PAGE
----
As a mild spring finally melts into the heat of summer, perhaps you'll soon take a moment to enjoy a small cup of lemonade from a small business on a sidewalk near you. After all it is National Small Business Week.
But while you enjoy your refreshment, consider taking the moment to pay homage to small business and ponder the following questions: What is so unique about a small business? What is it about some small businesses that set them above the rest? When it comes to the legal aspects of business, how can business owners be active rather than passive and what are the payoffs? What are the legal considerations inherent to owning and operating a small business? What about a grown-up's small business can ensure it is any less transient than the venture which sold you your beverage?
If you are a prospective or current small business owner, you likely know first-hand the value of answering such questions earlier rather than later. During the creation of a company and after it is formed, the legal concerns which come into play should be dealt with head-on. Like the rest of a savvy entrepreneur's endeavors, the legal tasks of business organization and transactions, when accomplished both properly and skillfully, are their own reward.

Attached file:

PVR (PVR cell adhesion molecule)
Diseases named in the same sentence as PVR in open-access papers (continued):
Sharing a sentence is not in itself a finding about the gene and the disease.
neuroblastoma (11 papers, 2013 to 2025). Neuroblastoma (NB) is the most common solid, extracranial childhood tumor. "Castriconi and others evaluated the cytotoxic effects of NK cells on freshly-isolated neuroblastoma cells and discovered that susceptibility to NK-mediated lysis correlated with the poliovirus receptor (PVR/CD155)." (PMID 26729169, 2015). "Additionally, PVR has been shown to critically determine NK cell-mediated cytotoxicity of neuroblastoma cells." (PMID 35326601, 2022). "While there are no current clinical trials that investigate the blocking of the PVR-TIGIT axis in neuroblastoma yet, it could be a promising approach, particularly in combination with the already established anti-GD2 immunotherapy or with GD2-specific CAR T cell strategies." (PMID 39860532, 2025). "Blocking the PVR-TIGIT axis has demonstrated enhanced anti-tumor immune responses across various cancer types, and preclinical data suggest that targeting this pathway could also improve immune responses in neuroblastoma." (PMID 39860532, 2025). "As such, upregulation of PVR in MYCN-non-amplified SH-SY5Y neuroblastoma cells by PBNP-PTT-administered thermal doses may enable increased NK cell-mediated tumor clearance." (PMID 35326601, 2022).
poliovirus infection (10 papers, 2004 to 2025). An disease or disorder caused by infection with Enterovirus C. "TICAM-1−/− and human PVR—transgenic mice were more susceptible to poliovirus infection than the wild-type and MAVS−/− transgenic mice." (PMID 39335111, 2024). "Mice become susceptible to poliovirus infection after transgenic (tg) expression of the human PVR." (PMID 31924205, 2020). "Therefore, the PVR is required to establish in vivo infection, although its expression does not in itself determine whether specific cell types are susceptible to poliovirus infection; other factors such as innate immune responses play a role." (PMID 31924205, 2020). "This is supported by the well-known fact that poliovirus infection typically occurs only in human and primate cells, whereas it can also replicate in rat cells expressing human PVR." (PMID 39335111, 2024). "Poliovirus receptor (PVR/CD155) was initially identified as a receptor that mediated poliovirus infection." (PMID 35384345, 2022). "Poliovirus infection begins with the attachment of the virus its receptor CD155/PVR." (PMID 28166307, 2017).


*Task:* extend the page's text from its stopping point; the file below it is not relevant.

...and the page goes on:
Without a doubt, small businesses are the workhorse of the U.S. economy, representing 99.7 percent of all employer firms and generating 65 percent of net new jobs over the past 17 years (Source of data: U.S. Small Business Administration). The benefits small businesses render to local economies are no joke. An organization we support, The 3/50 Project, recognizes this reality and is setting out to "save the brick and mortars our nation is built on" in a way that is turning heads. No matter what your relation may be to the wonders of small business ownership, consider celebrating the week by exposing yourself to the simple mission of The 3/50 Project and learning in under a minute how you can very practically help to "save your local economy."